Some of my diagnoses were belated.  My autism symptoms were nigh life long, arguably my anxiety too.  My schizophrenia manifested for the first time years before it was diagnosed, also at seventeen, and as I poke more at how the average person connects to reality and daydreams and mental processes, there were always at least internal signs of… a predisposition?  Something not quite right?  More than maybe an overactive imagination or the proclivities of a writer?  

Hindsight’s 20/20 and normalcy of any kind can be a hell of a blinder. 

Once, in middle school, I found myself breathless with worry, and wondered—for a very short moment—if I was having a panic attack, which at the time was this abstract concept some of my Internet friends talked about.  I immediately brushed it off, thinking, “I can’t be having a panic attack; I don’t have an anxiety disorder because I’m not mentally ill.”  

That simple moment of thinking of mentally ill as a huge phrase—so easily brushing off this identity that simply could not be mine—convinced me I was fine.  Maybe I was having a panic attack; maybe I wasn’t.  I did not have what I think of as my first proper one for another year.  I accepted what that was fairly quickly once they were handing me papers at the ER that reassured me I wasn’t having a heart attack at thirteen.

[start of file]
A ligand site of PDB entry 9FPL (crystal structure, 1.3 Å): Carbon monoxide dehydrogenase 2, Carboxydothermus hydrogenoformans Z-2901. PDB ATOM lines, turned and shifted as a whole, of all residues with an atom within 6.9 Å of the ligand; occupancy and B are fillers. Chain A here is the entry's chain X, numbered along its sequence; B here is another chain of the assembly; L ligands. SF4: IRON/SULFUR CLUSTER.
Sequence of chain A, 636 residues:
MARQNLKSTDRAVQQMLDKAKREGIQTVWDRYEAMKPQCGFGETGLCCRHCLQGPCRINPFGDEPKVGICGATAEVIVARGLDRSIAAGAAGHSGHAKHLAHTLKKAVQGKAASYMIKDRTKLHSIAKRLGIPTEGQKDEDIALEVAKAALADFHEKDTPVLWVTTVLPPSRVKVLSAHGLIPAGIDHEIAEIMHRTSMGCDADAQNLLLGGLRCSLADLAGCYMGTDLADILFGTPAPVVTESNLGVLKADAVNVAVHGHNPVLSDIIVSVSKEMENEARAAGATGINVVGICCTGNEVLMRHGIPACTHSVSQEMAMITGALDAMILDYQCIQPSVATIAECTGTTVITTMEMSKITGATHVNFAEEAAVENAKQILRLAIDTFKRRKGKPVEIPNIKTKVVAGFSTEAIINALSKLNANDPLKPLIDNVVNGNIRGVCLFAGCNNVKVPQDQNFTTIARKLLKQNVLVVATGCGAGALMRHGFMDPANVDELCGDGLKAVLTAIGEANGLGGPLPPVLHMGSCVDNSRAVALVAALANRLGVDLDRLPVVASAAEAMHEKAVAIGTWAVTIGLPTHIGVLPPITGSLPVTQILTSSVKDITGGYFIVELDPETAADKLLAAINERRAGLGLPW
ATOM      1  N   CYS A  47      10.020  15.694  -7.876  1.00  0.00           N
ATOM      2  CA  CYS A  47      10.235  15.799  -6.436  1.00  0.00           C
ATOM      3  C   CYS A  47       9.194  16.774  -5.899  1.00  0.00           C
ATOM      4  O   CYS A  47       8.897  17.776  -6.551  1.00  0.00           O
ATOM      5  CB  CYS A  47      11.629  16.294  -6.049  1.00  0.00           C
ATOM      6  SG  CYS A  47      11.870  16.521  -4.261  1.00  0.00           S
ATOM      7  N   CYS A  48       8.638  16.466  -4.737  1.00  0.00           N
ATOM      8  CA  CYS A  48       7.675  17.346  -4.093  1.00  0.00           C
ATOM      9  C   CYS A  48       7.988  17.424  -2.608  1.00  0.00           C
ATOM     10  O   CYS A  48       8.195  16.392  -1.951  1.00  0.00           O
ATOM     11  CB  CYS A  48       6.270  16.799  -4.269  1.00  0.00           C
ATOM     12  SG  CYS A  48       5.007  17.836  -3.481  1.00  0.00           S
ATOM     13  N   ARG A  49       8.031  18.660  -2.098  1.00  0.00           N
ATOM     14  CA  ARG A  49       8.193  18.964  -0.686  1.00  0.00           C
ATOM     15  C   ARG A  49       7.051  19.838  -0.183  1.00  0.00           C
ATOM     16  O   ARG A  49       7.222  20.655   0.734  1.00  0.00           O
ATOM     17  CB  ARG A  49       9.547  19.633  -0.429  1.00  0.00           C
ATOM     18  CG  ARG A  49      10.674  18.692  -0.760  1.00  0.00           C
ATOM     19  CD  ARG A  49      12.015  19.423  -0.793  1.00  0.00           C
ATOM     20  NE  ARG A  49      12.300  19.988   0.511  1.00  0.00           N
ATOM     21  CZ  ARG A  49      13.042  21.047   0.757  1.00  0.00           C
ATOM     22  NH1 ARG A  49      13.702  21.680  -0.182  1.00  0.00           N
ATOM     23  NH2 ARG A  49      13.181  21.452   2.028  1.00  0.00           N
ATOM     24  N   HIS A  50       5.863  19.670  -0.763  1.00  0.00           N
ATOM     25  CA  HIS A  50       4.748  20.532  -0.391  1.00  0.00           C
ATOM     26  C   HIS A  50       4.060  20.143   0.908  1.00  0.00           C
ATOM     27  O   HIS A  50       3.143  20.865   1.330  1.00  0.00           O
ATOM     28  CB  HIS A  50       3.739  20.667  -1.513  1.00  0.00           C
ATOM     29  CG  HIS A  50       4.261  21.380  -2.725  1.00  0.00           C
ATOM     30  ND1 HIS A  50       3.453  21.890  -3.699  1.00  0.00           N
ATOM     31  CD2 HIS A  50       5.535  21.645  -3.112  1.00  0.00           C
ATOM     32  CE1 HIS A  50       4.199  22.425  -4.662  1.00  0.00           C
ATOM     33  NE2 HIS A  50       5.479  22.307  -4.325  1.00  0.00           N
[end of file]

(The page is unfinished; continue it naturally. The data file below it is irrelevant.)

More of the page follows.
The idea that I could be something that wasn’t heterosexual had not even crossed my mind as a question until I was fifteen, despite obsessions with female fictional characters of a very specific sort, uncommon feelings for some female friends (mostly ones who later turned out to be queer themselves), romantically coded daydreams that seemed to come back to the female characters quite frequently. 

Yet, all it really took was feelings for one girl that skyrocketed beyond what an internal heteronormativity blinder could hide, that took a veil off of years of emotion and threw it aside for the future. 

I don’t remember first developing my suspicion I was autistic, but I was self diagnosed before I saw a psychologist.  I was probably researching mental health issues for my more known ones, and came across a diagnostic list that sounded very relatable and brought a lot of ohhhhh at the hindsight.  I think I continue to frequently find more moments of ohhhhh still—oddly, because I seem to have finally fallen into a crowd more neurotypical than I am—and when they don’t relate to a thing I do—I go ohhhhh.  So that’s a me thing. 

When I first started having psychotic symptoms, they were episodic and tied mostly to severe panic attacks.  Schizophrenia as a label I also don’t remember first accepting, realizing, but I assume it came as I had or realized more symptoms that came outside of the purely episodic; I also was self diagnosed with this before I saw a psychologist.  This, too, I still frequently have revelations about.  It was just recently I found out how the average person’s daydreams work, and that they sound a lot less like psychosis than mine, once described.  But, who thinks to describe some of these things, until you have a reason to ask?  The more I know, the more reasons I have, the more questions I ask.